Budget, Budget, Who’s Got The Budget?

Weekly WastebasketBudget, Budget, Who’s Got The Budget?And what, exactly, is taking so long?

Budget & Tax, Climate,  | Weekly Wastebasket
Apr 8, 2021  | 9 min read | Print Article

Apologies to Andy Williams, but when you’re a budget nerd “The Most Wonderful Time of the Year” is when the President’s Budget Request is released.

The initial proposals from the Biden administration were supposed to already be here. We were told it was coming.

But we’re still waiting.

Reportedly – pant, pant – it’s coming out tomorrow. On Friday, when no one pays attention (but we will). We’re used to new presidential administrations taking a bit longer to put out its “real” budget with all the tables and details that we delve into and analyze and write about. But we usually have a “blue print” or an “outline” or a “skinny budget” by now.

There’s a lot of speculation in Washington about why we still don’t have the deets. Is it that the revenue proposals aren’t ready because the American Rescue Plan and the proposed payfors for the infrastructure package have thrown everything into the air like a very expensive game of Fifty-Two Pickup? Is it that Republicans and pro-defense Democrats in Congress are exerting pressure to exceed a “flat” Pentagon budget? Is it because of the delays caused by an extended confirmation fight over the Director of Management and Budget?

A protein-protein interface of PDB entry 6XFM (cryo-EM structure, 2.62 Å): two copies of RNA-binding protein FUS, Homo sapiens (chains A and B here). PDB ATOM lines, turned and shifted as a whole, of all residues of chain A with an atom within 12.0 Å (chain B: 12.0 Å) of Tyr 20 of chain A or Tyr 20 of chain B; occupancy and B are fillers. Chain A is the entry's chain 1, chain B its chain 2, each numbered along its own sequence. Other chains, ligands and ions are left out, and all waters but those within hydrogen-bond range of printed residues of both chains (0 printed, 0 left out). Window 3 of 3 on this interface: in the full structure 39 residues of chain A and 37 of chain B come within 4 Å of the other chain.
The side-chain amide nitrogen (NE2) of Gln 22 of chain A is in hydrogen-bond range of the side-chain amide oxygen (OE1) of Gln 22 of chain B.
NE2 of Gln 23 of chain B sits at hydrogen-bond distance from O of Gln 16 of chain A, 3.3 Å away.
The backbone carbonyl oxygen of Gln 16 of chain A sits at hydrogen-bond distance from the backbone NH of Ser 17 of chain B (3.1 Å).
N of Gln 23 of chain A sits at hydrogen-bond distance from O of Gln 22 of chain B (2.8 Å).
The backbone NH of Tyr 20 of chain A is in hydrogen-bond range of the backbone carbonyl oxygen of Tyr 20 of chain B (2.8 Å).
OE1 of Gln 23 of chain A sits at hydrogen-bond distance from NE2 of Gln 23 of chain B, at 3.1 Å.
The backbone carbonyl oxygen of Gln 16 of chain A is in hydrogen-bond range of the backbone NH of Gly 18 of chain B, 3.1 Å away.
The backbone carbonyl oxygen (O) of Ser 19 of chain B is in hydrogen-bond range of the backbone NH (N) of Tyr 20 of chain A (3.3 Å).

Who knows?

While we wait, we’d like to re-up some of the budget proposals (including how to present that budget) we made in our “A 4.6 Plan for 46” earlier this year to jump start whatever is holding up this process. To wit:

  • F-35 Aircraft: Use the recently announced delay of the start of full rate production to reassess inventory needs for the Air Force, Navy, and Marine Corps. This is the most expensive procurement program in the history of the Pentagon. Take the necessary time to get this right.
  • Nuclear Triad: Stop the modernization of the land-based Intercontinental Ballistic Missile. This is the least survivable leg of the triad and the contract is still in its early days. Yes, it will cost the government some money to terminate the contract. But, what’s the nuclear strategy that requires three methods of delivering nuclear weapons?